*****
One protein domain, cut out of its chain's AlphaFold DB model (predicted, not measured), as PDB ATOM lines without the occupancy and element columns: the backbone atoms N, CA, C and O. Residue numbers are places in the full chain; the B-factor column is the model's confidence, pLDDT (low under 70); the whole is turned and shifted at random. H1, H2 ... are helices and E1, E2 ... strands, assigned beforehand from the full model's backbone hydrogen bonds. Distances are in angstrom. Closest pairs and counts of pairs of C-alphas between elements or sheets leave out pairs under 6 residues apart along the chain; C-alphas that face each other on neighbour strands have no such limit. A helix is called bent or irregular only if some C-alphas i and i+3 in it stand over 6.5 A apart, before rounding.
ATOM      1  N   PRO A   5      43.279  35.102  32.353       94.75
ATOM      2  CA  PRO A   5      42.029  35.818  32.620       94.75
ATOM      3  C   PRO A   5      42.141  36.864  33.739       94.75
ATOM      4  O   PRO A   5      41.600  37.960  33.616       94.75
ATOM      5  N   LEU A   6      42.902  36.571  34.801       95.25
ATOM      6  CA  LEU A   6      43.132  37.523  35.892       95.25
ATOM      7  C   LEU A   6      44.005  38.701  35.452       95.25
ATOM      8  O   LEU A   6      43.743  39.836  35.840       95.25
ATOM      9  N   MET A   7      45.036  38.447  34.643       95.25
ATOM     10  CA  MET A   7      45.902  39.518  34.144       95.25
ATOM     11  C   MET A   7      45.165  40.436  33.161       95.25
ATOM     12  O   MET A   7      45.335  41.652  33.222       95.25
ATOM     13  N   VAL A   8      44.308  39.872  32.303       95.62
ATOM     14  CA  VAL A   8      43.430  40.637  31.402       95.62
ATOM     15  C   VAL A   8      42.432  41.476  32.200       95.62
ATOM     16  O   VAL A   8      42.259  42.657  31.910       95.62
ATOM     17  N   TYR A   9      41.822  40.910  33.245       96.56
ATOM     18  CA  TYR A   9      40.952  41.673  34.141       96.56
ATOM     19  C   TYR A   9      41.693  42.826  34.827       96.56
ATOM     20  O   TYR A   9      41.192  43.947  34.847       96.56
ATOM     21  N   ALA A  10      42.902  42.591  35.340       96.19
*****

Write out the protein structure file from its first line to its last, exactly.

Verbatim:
One protein domain, cut out of its chain's AlphaFold DB model (predicted, not measured), as PDB ATOM lines without the occupancy and element columns: the backbone atoms N, CA, C and O. Residue numbers are places in the full chain; the B-factor column is the model's confidence, pLDDT (low under 70); the whole is turned and shifted at random. H1, H2 ... are helices and E1, E2 ... strands, assigned beforehand from the full model's backbone hydrogen bonds. Distances are in angstrom. Closest pairs and counts of pairs of C-alphas between elements or sheets leave out pairs under 6 residues apart along the chain; C-alphas that face each other on neighbour strands have no such limit. A helix is called bent or irregular only if some C-alphas i and i+3 in it stand over 6.5 A apart, before rounding.
ATOM      1  N   PRO A   5      43.279  35.102  32.353       94.75
ATOM      2  CA  PRO A   5      42.029  35.818  32.620       94.75
ATOM      3  C   PRO A   5      42.141  36.864  33.739       94.75
ATOM      4  O   PRO A   5      41.600  37.960  33.616       94.75
ATOM      5  N   LEU A   6      42.902  36.571  34.801       95.25
ATOM      6  CA  LEU A   6      43.132  37.523  35.892       95.25
ATOM      7  C   LEU A   6      44.005  38.701  35.452       95.25
ATOM      8  O   LEU A   6      43.743  39.836  35.840       95.25
ATOM      9  N   MET A   7      45.036  38.447  34.643       95.25
ATOM     10  CA  MET A   7      45.902  39.518  34.144       95.25
ATOM     11  C   MET A   7      45.165  40.436  33.161       95.25
ATOM     12  O   MET A   7      45.335  41.652  33.222       95.25
ATOM     13  N   VAL A   8      44.308  39.872  32.303       95.62
ATOM     14  CA  VAL A   8      43.430  40.637  31.402       95.62
ATOM     15  C   VAL A   8      42.432  41.476  32.200       95.62
ATOM     16  O   VAL A   8      42.259  42.657  31.910       95.62
ATOM     17  N   TYR A   9      41.822  40.910  33.245       96.56
ATOM     18  CA  TYR A   9      40.952  41.673  34.141       96.56
ATOM     19  C   TYR A   9      41.693  42.826  34.827       96.56
ATOM     20  O   TYR A   9      41.192  43.947  34.847       96.56
ATOM     21  N   ALA A  10      42.902  42.591  35.340       96.19